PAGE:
Future technologies might be different and trim down these differences so that you could really have huge amount of super fast word addressable random memory access, where nothing can be lost even in case of power failure. But, even assuming that this might be possible, it's possible that later there will be yet another technology with even better storage density/ cost but which will introduce back some of the complications. So, it's understandable why you want to keep some abstractions, so that you can easily replace the underlying technologies and get most of the benefits.


What were the least problematic drives in your experience?


The ones that had been shipping for a few years. Like many things they all start life the least stable, go through several firmware revisions, maybe a couple of hardware revisions, and then everyone hits about the same level of reliability if they don't change them further.


Yup, last time I've been beaten was with "brand new fresh from the factory new model" 3 TB drives. The crappy firmware failed badly under load and I nearly lost 60 TB. Recent firmwares pose no problem, though.

OTOH 1 and 2 TB from HGST were absolutely rock-solid from the start. Only lost a handful of them among several thousand installed. By contrast in the past years I've had a steady 50% failure rate on Barracuda ES2, the shittiest drive on earth since the legendary 9 GB Micropolis.


I had so much trouble with those seagates that it put me off ever buying from them again.


Not original poster, but I favor WD over Seagate because lately all Seagate drives we have got (about 20) failed in a couple of months. I have had 2 WD failures this years (about 100 drives in various RAID configs).

Whatever brand ships with HP netbooks is basically a failure waiting to happen (we bought 100 HP netbooks with 3G from Verizon - they are very sick of us calling).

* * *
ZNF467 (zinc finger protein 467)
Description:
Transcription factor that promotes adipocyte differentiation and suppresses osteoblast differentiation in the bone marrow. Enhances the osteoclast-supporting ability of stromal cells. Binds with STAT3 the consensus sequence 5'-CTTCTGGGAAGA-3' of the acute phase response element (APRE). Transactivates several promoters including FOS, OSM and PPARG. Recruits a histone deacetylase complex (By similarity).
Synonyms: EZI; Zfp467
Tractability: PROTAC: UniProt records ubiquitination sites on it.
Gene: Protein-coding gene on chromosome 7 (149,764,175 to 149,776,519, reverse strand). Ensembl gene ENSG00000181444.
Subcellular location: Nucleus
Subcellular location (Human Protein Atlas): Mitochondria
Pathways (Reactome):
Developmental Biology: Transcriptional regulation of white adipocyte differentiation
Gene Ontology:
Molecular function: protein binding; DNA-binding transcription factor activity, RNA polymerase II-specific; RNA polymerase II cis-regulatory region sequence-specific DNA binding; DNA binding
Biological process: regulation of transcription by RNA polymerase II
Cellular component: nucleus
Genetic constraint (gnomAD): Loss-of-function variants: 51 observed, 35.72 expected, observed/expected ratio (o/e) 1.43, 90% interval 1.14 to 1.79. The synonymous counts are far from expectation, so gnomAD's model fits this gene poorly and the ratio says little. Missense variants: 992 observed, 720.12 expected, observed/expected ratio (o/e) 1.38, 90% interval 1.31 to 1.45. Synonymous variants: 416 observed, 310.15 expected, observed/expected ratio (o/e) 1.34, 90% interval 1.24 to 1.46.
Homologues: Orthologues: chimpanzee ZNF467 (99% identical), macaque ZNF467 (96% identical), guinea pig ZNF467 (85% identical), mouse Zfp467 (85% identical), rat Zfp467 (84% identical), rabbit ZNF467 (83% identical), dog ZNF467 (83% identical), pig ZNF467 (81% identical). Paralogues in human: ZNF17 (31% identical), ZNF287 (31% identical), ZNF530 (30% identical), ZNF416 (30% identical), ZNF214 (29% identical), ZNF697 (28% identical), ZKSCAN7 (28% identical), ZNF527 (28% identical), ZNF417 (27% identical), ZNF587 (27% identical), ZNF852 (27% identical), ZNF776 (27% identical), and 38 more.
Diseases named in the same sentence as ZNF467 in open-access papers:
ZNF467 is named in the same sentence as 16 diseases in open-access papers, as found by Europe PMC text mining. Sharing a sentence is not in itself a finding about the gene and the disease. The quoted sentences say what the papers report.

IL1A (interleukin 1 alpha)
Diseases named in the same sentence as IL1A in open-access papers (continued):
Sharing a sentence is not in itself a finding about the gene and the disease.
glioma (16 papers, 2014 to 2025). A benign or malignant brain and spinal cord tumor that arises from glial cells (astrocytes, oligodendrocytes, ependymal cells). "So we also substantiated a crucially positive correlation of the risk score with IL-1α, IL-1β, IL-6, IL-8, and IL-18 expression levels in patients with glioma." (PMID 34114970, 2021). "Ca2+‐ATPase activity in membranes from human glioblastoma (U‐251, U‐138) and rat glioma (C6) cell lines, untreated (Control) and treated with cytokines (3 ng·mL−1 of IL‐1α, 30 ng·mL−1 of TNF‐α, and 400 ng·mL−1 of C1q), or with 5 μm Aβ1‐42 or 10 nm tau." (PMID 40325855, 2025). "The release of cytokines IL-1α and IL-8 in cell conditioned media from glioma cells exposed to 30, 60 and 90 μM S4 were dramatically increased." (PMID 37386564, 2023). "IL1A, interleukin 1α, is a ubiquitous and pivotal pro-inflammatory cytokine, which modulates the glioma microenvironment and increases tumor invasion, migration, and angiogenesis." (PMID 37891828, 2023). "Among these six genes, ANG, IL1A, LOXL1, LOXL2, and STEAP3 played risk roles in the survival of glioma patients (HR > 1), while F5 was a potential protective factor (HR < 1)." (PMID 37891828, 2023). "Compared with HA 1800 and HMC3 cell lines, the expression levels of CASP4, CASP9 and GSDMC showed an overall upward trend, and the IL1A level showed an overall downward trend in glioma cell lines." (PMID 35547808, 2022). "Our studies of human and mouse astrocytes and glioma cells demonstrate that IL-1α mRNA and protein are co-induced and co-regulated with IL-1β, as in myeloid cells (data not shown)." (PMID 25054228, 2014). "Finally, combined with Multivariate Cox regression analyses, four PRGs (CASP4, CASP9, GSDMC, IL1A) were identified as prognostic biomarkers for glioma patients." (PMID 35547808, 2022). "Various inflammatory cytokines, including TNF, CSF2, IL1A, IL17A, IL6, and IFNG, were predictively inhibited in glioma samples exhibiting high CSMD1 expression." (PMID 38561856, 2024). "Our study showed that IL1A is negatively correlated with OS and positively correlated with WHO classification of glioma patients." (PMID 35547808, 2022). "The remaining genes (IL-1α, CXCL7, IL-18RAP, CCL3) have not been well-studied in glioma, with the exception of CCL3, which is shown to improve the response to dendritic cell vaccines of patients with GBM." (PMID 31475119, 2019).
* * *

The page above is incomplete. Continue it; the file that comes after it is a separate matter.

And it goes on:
Everyone has their own horror stories about drive manufacturers. I personally had a bunch of WD drives fail a while ago, so I've been hesitant to buy WD. Now, this was 10-ish years ago, so I know reliability has improved, but that doesn't change my hesitation.

It used to be that Maxtor (when they were around and independent) had the most reliable drives. Now, it's who knows...


Maxtor had horrible reputation (by far the worst) among most of my friends and local forums.

Things is, all drive manufacturers have batches and you might end up with 8 dead out of 10 drives for any manufacturer at any given time.

The only thing you can do is try to get drives from different batches and thus trying to minimize having all eggs in one basket (what good is raid6 if all drives die?).

Also when a lot of drives die you should look for other culprits as well, is the temperature OK? Is the power stable? (Vibrations?)

There isn't much statistics available (that I know of) but a french store published their return-rate for drives (which of course doesn't count drives returned directly to the manufacturer)

http://www.hardware.fr/articles/831-6/disques-durs.html

Or a write up in Swedish about it (probably easier to read if you don't know either language, lot of graphs): http://www.sweclockers.com/nyhet/13859-fransk-datorsajt-publ...

But all in all, if you have many drives failing you've hit a bad batch or are treating your drives badly, nothing you can do about it (the former at least).


> Also when a lot of drives die you should look for other culprits as well, is the temperature OK? Is the power stable? (Vibrations?)

Also remember the demo from a Sun guy that showed how screaming to your RAID array had a significant impact on IO in real time (it was actually a dtrace demo): https://www.youtube.com/watch?v=tDacjrSCeq4

Someone ( in the storage industry) also told me of some crap RAID enclosure that had a normal performance until you added a drive in the center slot; then some bad vibration resonance kicked in and the performance dropped terribly :)


Maxtor had horrible reputation

Right... that's my point. I had a bad experience with WD once upon a time (multiple drives, all different batches). And when I had to build a ~1TB RAID in 2001, all of my research pointed to Maxtor. Side note: That actually turned out to be a good choice. The drives lasted 5+ years and didn't die until a fan gave out in the drive cage. Poor little guys got too hot and seized up. After all of that, I was still able to pull 99.5% of the data off of them.

What I was trying to get at is that looking at any specific case and making any blanket statements about quality of drives. Ask 5 people what are the best and worst drives and you'll get 5 different answers. We all have horror stories. The only way to know for sure is to have actual population-level data on reliability. Unfortunately, that data is somewhat hard to come by, so we all just rely on anecdotal stories.

It also depends on if we are talking consumer drives, enterprise drives, etc... I doubt that the return rate for drives would actually cover serious data errors which occurred after the return timeframe.